For a ninth year in a row, the Import Alliance (IA) crew pulled off yet another massive gathering at Atlanta Motor Speedway. Under their Spring Meet banner, the event had some rather large shoes to fill - namely 2016's successful showing, which ushered in over 10,000 cars. And while we don't have an official car count, it seems as if they met their mark and surpassed it.
After 12 years of conducting events, IA has developed a loyal following unlike any other, and each time a meet takes place it tends to bring in enthusiasts from all over the map. That collection of participants, Honda and non-Honda, includes die-hard, long-term fans that never miss an IA event, as well as newcomers making their way for the first time.
The Honda crowd in the south consists of all types of builds. Some lean more toward the show side, others toward the track end of the spectrum, and then there are those that do it all. Import Alliance provides the venue and the date, and Honda owners continually come out in droves, outnumbering every other make. From mild to wild and everything in between, the Honda/Acura badge can be seen everywhere.
Our triggerman Chris Sullivan managed to grab a gallery of images for us to share below. If you're interested in taking part in Import Alliance, there are a couple of upcoming dates that aren't too far away:
June 17 - Kansas City
July 22/23 - Nashville
More info at importalliance.org
Bryson Richards brought his turbocharged, Rocket Bunny Civic EH track car to IA with its Senna-inspired graphics and some recently added changes under the hood. Here's a look back at his HT Digital feature.
About as simple as it gets on the outside, with a gorgeous bay and K-power perched in the bay.
Collector of all things JDM, John Perez displayed his '89 LX sedan, which now sports B-series power rather than the D16 he used during his feature.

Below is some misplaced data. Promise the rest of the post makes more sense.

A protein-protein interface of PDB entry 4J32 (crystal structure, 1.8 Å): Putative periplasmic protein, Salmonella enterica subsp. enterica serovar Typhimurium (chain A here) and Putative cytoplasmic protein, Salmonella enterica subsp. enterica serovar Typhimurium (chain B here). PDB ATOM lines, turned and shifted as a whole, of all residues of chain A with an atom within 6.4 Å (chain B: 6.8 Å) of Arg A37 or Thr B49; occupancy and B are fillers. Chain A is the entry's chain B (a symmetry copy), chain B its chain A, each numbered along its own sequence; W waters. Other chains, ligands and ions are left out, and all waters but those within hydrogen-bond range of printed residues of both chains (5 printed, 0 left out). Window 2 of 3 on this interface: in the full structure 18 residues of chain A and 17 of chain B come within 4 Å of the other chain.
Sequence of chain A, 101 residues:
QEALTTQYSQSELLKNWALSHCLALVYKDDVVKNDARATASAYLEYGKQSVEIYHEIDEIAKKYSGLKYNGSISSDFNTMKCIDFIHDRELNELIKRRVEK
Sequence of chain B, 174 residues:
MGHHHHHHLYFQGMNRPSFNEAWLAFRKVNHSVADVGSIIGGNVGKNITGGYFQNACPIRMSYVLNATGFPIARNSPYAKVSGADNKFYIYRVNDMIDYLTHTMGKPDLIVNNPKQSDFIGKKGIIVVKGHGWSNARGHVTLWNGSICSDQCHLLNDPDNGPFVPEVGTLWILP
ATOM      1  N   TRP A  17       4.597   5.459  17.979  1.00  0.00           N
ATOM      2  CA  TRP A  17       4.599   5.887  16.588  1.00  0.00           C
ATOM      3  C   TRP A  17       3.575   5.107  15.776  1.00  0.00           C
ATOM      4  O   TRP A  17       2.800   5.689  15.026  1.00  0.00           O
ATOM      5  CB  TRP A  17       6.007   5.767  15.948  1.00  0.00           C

If the fact it's a Civic Type R didn't get you, then the K-swap, CE28 rollers and First Molding flugel plate lip will certainly garner a double take.
This fifth-gen. Si duo could serve as a template for what many Civic fans aspire to. The formula isn't foreign and consists of a K-swap, Volk or Spoon wheels, First Molding or Spoon lip ,and a straight, well-maintained body. Simple, effective and timeless.
When Midori Green was first introduced on the sixth-gen. Civic, it was hated by many and loved by few. These days it's the exact opposite, and builds like this K-powered version could very well be the reason why.
Wild mid-engine, RWD, twin-turbo Integra. Heater not needed.
Plagued with issues before heading out to IA, this supercharged S2K was quickly fixed and back on the road in no time, thanks to the help of a few friends. The Voltex aero and CE28s are the perfect combo.
How many turbo, K-series Odyssey minivans with hood exit exhaust systems have you seen lately? Not many, we would imagine.
Small dogs and babies stay clear.